Jessica Tracy: Yeah, that’s a really big issue. It’s a tricky question I would say.
Roger Dooley: We try to be tricky here, Jessica.
Jessica Tracy: That’s good. We’ve done research on the pride expression for about a decade. This is really how I first got into pride, is studying the expression. We found that it’s universal. That people all over the world recognize this display as pride.
I went to Africa and found that tribal villagers in Burkina Faso know it’s pride. We’ve shown that athletes all over the world spontaneously display it after winning say a gold medal in the Olympics. That includes blind athletes, even congenitally blind athletes. People who’ve never seen anyone else display this expression respond to success by showing it. We know it’s this innate part of human nature.
We know that it’s functional. We’ve done studies where we show that when people see a pride expression in others they have this automatic response where they can’t help but come to see the person as deserving high status. That’s the case even if we tell them contextually, “No, no, this person doesn’t deserve high status.”
In one study, for example, we showed them a homeless person showing pride. They know a homeless person is low status. That’s sort of the lowest status segment of our society. Yet when this person showed pride, observers still have this automatic response that they can’t really override that this guy deserves high status. It’s a very powerful signal. I think that makes sense because it’s an evolved signal. It comes from our non-human ancestors.
We see evidence of similar displays to pride in some of our primate cousins. We sort of can’t help the way that we perceive these displays. Now that said, I think you’re absolutely right that there are costs to displaying pride. We’ve shown that as well. People who show pride that is considered to be too much or inappropriate to the situation, or unwarranted, they are disliked. They might still get power. It’s a neat thing.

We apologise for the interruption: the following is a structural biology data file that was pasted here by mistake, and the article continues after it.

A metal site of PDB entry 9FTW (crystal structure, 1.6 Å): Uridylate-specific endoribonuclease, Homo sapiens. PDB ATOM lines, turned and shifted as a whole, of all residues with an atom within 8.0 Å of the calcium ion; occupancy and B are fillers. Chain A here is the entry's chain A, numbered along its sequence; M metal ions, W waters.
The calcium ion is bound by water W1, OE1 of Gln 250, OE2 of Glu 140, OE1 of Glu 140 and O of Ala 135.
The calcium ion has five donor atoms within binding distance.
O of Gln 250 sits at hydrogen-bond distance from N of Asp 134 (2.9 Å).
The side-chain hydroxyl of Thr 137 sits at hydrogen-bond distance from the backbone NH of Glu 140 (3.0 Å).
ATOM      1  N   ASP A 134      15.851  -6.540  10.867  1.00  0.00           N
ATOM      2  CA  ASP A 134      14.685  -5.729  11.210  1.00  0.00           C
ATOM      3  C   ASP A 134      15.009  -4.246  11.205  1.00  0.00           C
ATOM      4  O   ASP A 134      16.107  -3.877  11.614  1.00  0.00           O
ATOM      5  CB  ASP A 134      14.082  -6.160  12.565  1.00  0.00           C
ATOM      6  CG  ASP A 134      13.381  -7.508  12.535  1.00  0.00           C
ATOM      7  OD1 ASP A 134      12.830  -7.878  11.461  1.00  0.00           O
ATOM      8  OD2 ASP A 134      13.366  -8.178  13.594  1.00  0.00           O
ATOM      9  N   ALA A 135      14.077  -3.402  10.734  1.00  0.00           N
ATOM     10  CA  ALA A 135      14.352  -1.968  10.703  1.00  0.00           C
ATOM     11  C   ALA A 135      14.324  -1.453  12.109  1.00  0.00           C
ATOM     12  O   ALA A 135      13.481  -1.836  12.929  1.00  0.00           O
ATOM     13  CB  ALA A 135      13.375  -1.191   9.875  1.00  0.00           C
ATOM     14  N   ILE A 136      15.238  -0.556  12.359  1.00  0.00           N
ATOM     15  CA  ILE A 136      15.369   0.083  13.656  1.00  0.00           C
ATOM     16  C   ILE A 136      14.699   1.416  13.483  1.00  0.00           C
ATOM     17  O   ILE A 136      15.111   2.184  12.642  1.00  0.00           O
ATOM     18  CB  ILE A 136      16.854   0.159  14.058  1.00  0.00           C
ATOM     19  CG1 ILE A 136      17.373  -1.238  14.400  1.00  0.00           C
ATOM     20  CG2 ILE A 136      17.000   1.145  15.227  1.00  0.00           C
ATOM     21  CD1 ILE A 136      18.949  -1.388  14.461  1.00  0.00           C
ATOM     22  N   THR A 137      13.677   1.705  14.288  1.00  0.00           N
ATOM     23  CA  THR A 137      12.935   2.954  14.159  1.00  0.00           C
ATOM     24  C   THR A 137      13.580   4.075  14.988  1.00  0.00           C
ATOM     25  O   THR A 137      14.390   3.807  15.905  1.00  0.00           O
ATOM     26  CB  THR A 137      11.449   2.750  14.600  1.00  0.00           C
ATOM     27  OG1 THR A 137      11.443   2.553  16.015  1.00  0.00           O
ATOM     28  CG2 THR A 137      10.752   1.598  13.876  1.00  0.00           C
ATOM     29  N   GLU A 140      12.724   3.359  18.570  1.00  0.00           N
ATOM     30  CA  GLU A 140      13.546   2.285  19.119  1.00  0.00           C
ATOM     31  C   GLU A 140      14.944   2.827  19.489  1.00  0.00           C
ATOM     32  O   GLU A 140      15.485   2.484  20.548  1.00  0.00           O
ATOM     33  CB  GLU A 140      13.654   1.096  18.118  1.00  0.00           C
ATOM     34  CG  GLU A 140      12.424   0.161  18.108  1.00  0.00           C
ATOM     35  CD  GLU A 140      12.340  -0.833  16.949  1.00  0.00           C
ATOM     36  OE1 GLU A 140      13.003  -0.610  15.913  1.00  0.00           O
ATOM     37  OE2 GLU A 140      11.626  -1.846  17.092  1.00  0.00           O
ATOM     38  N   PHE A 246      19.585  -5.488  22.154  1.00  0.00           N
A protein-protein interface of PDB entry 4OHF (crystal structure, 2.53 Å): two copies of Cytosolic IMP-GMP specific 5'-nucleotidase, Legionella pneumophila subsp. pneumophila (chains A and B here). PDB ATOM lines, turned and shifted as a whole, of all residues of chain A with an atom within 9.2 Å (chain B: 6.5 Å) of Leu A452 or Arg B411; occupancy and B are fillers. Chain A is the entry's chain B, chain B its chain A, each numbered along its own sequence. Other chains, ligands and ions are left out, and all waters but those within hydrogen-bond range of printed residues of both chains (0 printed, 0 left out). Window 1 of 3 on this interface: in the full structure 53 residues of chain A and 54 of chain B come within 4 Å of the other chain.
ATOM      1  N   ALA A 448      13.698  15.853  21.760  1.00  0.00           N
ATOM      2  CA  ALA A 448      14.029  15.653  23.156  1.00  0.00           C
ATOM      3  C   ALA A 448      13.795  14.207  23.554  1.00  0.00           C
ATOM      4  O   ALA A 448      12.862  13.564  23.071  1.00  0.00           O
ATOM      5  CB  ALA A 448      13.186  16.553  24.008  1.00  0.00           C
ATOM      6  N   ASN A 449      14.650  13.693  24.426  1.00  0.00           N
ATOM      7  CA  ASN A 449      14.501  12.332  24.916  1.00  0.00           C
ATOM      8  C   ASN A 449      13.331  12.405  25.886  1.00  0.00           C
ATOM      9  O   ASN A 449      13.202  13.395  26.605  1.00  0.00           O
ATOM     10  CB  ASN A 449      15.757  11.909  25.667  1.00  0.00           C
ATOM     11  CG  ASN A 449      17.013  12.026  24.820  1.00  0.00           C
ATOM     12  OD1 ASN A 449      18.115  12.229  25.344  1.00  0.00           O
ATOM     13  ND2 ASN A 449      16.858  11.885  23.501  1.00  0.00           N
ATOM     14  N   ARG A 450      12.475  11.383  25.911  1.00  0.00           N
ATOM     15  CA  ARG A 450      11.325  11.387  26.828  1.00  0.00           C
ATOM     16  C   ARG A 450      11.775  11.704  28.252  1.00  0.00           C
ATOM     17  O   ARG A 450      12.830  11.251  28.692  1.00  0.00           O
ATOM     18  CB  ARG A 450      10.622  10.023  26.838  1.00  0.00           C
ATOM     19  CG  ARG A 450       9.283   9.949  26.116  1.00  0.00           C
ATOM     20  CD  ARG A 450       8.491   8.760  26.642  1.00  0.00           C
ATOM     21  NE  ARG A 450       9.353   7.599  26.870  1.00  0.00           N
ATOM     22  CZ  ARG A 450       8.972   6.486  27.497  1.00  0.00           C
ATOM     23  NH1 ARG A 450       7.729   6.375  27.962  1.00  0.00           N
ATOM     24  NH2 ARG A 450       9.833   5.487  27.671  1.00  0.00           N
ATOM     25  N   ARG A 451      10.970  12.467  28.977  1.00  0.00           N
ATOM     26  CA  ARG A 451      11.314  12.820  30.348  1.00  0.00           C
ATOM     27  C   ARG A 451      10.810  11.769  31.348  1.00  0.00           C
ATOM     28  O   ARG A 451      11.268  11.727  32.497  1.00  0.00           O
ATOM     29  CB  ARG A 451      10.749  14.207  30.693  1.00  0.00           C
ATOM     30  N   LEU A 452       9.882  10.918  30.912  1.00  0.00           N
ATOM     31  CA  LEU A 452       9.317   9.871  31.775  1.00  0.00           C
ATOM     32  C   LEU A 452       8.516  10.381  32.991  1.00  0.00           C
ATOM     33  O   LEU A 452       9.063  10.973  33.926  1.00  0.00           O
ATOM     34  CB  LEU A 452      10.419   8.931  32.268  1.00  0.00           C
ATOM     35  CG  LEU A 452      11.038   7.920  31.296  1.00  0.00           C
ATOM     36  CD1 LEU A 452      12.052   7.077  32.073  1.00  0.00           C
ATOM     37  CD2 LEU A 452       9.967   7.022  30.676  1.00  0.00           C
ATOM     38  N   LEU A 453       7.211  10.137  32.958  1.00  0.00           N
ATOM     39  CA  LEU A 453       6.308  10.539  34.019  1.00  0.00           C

We’ve shown that people have this automatic response and can’t help but see them as high status. But you can see someone as high status at the same time as you’re thinking to yourself, “I really don’t like this guy. He’s way too arrogant. I don’t want to hire him.”
It’s a complicated issue because people want to get status. If you’re applying for a job, you certainly want to convey a sense of confidence. We’ve shown that people applying for jobs who show pride are more likely to be hired. At the same time, you’ve got to be careful. If you show it in a way that’s considered to be too much, you’re going to be disliked.
We have one study where we look at the displays of pride by people requesting charitable aid through a micro lending charity that has a website where people can go on and donate or lend money to these people. Here, people are requesting aid to support a business that they’re starting. You would think, well this is a situation where you want to show pride. You want to convey that you’re someone who can successfully do this business.
In fact, what we found was that the more pride people display in those profiles where they’re requesting help, the less financial aid they actually get. They get less money as a result of their pride displays. We think that’s because it comes off as arrogant. Here’s a context where you’re asking for help. You don’t want to show pride. It’s not the right situation to do that.
Roger Dooley: Very interesting. I supposed too that different elements of body language, even though they may all be associated with pride, will be perceived differently. The closed, crossed arms, for instance, to me that might symbolize pride, but it also is a classic closed mind, “I don’t want to hear what you have to say” position, which would be generally in most situations not a major plus. Where a more open, large stance might also be related to pride but it would perhaps be a little bit more welcoming to the person you’re interacting with or with a group.
Jessica Tracy: Yeah, I like that. That’s a really interesting hypothesis. That particular distinction has not been specifically tested in terms of whether one is more disliked than the other. Both get power. Both are linked to power and pride, but that’s really interesting.